Our full-time, live-in nanny "abandoned" us yesterday (well, technically she took her first few days off work for 3 months to visit her own family!). And so, for three days, JD is being looked after by just Ava and I (aided/hindered by the mother-in-law). Jiajia was pretty nervous beforehand but I was fairly confident that we would not only cope, but actually enjoy the increased contact time with our son. And so it is turning out. Bath-time yesterday was more relaxed and joyful than usual and JD got through it all without a pout, let alone a cry. And we took him for a vaccination today where, despite the size of the needle, he only cried for a few seconds before starting to coo again, to the delight of the nurses and queueing parents!
Last night was my turn to sleep in JD's bedroom. I only managed three hours of sleep - not because he kept me awake, but because he wouldn't stay awake long enough to drink his milk! He was too hungry to settle, and too sleepy to feed - like Father, like son! This morning he was bright and cheery (unlike his sleepy Dad) and even managed to land an unexpected punch on my nose, the little rascal!
Jiajia and I flew back from Shenzhen yesterday. She has bought as much stock as time allowed and now has a day or so to rest up before all the boxes arrive at her store and she (and her shop assistants) unpack, check and sell it. The flight back was delayed by an hour (as usual) and we nearly missed it even then. We had paid a little extra to have VIP treatment at the airport, which means electric carts carrying you around, no queues for check-in, free food and drink in a comfy lounge, etc. Unfortunately, the staff weren't keeping an eye on our flight and it was only when I spotted that it was "Now Boarding" and asked them if we shouldn't be going that they spotted our details and whisked us off. And just in time - the gate was closing as we arrived!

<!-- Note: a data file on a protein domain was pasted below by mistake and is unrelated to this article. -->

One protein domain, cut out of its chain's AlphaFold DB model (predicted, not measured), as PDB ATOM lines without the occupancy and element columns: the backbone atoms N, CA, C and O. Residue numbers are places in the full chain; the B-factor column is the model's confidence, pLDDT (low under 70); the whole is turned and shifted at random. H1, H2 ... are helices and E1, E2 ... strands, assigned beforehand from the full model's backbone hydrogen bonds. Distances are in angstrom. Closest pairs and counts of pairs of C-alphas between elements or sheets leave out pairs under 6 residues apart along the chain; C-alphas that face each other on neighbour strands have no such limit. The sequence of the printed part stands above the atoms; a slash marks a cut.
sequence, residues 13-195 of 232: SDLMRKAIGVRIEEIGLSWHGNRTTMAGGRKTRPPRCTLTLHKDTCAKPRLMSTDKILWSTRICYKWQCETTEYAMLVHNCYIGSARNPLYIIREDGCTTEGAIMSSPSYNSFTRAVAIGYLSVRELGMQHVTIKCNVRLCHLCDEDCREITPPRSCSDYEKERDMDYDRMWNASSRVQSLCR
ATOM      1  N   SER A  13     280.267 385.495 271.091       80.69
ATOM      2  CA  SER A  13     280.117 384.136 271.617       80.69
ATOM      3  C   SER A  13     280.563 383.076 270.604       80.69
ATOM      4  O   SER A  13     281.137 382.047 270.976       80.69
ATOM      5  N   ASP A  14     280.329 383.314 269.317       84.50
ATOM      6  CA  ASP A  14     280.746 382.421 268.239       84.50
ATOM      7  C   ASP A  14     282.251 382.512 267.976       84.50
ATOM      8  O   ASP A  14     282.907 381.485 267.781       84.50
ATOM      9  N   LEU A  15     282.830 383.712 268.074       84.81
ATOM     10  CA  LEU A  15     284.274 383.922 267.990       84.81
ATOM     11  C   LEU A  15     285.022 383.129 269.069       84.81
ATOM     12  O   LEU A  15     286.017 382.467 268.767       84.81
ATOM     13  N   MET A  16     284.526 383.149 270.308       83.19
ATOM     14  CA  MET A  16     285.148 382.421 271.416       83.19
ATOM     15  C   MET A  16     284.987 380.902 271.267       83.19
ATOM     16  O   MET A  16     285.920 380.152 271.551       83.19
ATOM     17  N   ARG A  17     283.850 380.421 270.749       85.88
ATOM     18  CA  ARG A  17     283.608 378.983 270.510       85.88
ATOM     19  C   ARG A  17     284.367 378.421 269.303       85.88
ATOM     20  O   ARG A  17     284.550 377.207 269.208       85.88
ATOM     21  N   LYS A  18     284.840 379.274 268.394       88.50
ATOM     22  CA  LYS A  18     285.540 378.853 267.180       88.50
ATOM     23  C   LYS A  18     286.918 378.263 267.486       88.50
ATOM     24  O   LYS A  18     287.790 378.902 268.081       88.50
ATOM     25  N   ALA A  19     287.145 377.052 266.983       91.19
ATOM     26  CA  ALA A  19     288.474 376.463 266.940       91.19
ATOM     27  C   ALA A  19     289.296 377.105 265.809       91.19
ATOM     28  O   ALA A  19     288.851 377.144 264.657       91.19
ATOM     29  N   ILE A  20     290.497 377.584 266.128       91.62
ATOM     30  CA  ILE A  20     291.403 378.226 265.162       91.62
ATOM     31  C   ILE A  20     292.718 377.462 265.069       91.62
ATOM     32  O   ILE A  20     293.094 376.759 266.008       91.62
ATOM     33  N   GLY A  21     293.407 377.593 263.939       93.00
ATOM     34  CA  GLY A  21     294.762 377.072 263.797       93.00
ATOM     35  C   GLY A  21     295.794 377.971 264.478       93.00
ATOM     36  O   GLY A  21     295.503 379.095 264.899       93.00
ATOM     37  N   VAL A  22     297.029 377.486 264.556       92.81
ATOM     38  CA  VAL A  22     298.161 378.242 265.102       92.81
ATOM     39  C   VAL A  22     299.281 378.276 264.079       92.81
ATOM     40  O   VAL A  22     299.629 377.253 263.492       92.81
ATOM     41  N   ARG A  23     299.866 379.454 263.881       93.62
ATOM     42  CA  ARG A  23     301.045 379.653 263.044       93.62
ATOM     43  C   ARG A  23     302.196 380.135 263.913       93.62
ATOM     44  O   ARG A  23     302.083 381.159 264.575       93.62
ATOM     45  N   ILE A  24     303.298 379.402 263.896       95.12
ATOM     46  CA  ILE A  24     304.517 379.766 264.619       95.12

Shenzhen is a huge and modern city [see photo above], increasingly indistinguishable from Hong Kong which it borders in the south. It's hard to believe Shenzhen was just a tiny fishing village 30 years ago. It owes it's astonishing growth to Deng XiaoPing [photo, right] who declared it to be a Special Economic Zone, with meant lots of investment and tax breaks. His 6m (20ft) tall statue strides confidently through Lotus Mountain Park, from where the panoramic views of Shenzhen above can also be seen.
The Chinese lay claim to many of the world's great inventions (gun powder, paper, the compass, table tennis, etc) but I was impressed to see them proudly explaining why graffiti started in China. Apparently hip-hop and rap can be traced back to the Tang Dynasty. Who knew?